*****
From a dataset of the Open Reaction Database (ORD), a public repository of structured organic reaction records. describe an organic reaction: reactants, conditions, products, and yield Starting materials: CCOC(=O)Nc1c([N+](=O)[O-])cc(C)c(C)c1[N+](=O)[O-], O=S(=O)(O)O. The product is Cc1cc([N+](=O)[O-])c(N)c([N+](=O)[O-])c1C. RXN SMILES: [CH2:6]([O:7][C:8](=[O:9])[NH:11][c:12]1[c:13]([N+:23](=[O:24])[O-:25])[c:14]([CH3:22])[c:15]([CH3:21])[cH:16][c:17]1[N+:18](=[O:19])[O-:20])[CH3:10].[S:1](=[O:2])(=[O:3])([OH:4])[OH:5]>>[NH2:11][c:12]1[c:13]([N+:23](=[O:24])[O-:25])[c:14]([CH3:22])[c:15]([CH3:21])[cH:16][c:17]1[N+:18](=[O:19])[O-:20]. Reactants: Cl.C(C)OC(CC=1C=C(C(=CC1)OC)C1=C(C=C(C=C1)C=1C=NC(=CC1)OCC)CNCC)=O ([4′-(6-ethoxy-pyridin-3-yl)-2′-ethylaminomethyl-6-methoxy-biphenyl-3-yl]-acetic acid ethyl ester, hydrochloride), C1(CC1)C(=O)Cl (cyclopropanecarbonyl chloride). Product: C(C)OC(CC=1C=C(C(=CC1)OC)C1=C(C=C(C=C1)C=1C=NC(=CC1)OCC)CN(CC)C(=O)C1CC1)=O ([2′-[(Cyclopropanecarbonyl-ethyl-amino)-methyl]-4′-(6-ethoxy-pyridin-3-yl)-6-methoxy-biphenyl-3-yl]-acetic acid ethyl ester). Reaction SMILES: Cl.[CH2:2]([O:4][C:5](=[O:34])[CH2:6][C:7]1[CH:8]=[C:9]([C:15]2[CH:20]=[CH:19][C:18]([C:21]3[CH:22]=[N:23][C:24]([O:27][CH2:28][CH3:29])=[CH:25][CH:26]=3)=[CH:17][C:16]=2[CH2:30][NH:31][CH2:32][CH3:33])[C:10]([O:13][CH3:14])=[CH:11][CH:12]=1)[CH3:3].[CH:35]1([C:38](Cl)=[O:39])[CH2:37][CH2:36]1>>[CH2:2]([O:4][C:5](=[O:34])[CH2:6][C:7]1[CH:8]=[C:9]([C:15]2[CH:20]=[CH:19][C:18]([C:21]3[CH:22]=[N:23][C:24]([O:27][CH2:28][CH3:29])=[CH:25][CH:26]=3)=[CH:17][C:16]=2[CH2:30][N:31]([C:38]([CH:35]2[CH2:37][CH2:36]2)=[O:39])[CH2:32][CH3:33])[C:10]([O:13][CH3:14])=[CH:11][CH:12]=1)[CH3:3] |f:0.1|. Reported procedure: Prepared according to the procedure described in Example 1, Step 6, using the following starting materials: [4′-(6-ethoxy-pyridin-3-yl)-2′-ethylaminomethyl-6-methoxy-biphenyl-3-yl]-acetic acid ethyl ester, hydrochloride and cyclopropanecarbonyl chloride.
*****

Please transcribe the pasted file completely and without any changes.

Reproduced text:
From a dataset of the Open Reaction Database (ORD), a public repository of structured organic reaction records. describe an organic reaction: reactants, conditions, products, and yield Starting materials: CCOC(=O)Nc1c([N+](=O)[O-])cc(C)c(C)c1[N+](=O)[O-], O=S(=O)(O)O. The product is Cc1cc([N+](=O)[O-])c(N)c([N+](=O)[O-])c1C. RXN SMILES: [CH2:6]([O:7][C:8](=[O:9])[NH:11][c:12]1[c:13]([N+:23](=[O:24])[O-:25])[c:14]([CH3:22])[c:15]([CH3:21])[cH:16][c:17]1[N+:18](=[O:19])[O-:20])[CH3:10].[S:1](=[O:2])(=[O:3])([OH:4])[OH:5]>>[NH2:11][c:12]1[c:13]([N+:23](=[O:24])[O-:25])[c:14]([CH3:22])[c:15]([CH3:21])[cH:16][c:17]1[N+:18](=[O:19])[O-:20]. Reactants: Cl.C(C)OC(CC=1C=C(C(=CC1)OC)C1=C(C=C(C=C1)C=1C=NC(=CC1)OCC)CNCC)=O ([4′-(6-ethoxy-pyridin-3-yl)-2′-ethylaminomethyl-6-methoxy-biphenyl-3-yl]-acetic acid ethyl ester, hydrochloride), C1(CC1)C(=O)Cl (cyclopropanecarbonyl chloride). Product: C(C)OC(CC=1C=C(C(=CC1)OC)C1=C(C=C(C=C1)C=1C=NC(=CC1)OCC)CN(CC)C(=O)C1CC1)=O ([2′-[(Cyclopropanecarbonyl-ethyl-amino)-methyl]-4′-(6-ethoxy-pyridin-3-yl)-6-methoxy-biphenyl-3-yl]-acetic acid ethyl ester). Reaction SMILES: Cl.[CH2:2]([O:4][C:5](=[O:34])[CH2:6][C:7]1[CH:8]=[C:9]([C:15]2[CH:20]=[CH:19][C:18]([C:21]3[CH:22]=[N:23][C:24]([O:27][CH2:28][CH3:29])=[CH:25][CH:26]=3)=[CH:17][C:16]=2[CH2:30][NH:31][CH2:32][CH3:33])[C:10]([O:13][CH3:14])=[CH:11][CH:12]=1)[CH3:3].[CH:35]1([C:38](Cl)=[O:39])[CH2:37][CH2:36]1>>[CH2:2]([O:4][C:5](=[O:34])[CH2:6][C:7]1[CH:8]=[C:9]([C:15]2[CH:20]=[CH:19][C:18]([C:21]3[CH:22]=[N:23][C:24]([O:27][CH2:28][CH3:29])=[CH:25][CH:26]=3)=[CH:17][C:16]=2[CH2:30][N:31]([C:38]([CH:35]2[CH2:37][CH2:36]2)=[O:39])[CH2:32][CH3:33])[C:10]([O:13][CH3:14])=[CH:11][CH:12]=1)[CH3:3] |f:0.1|. Reported procedure: Prepared according to the procedure described in Example 1, Step 6, using the following starting materials: [4′-(6-ethoxy-pyridin-3-yl)-2′-ethylaminomethyl-6-methoxy-biphenyl-3-yl]-acetic acid ethyl ester, hydrochloride and cyclopropanecarbonyl chloride.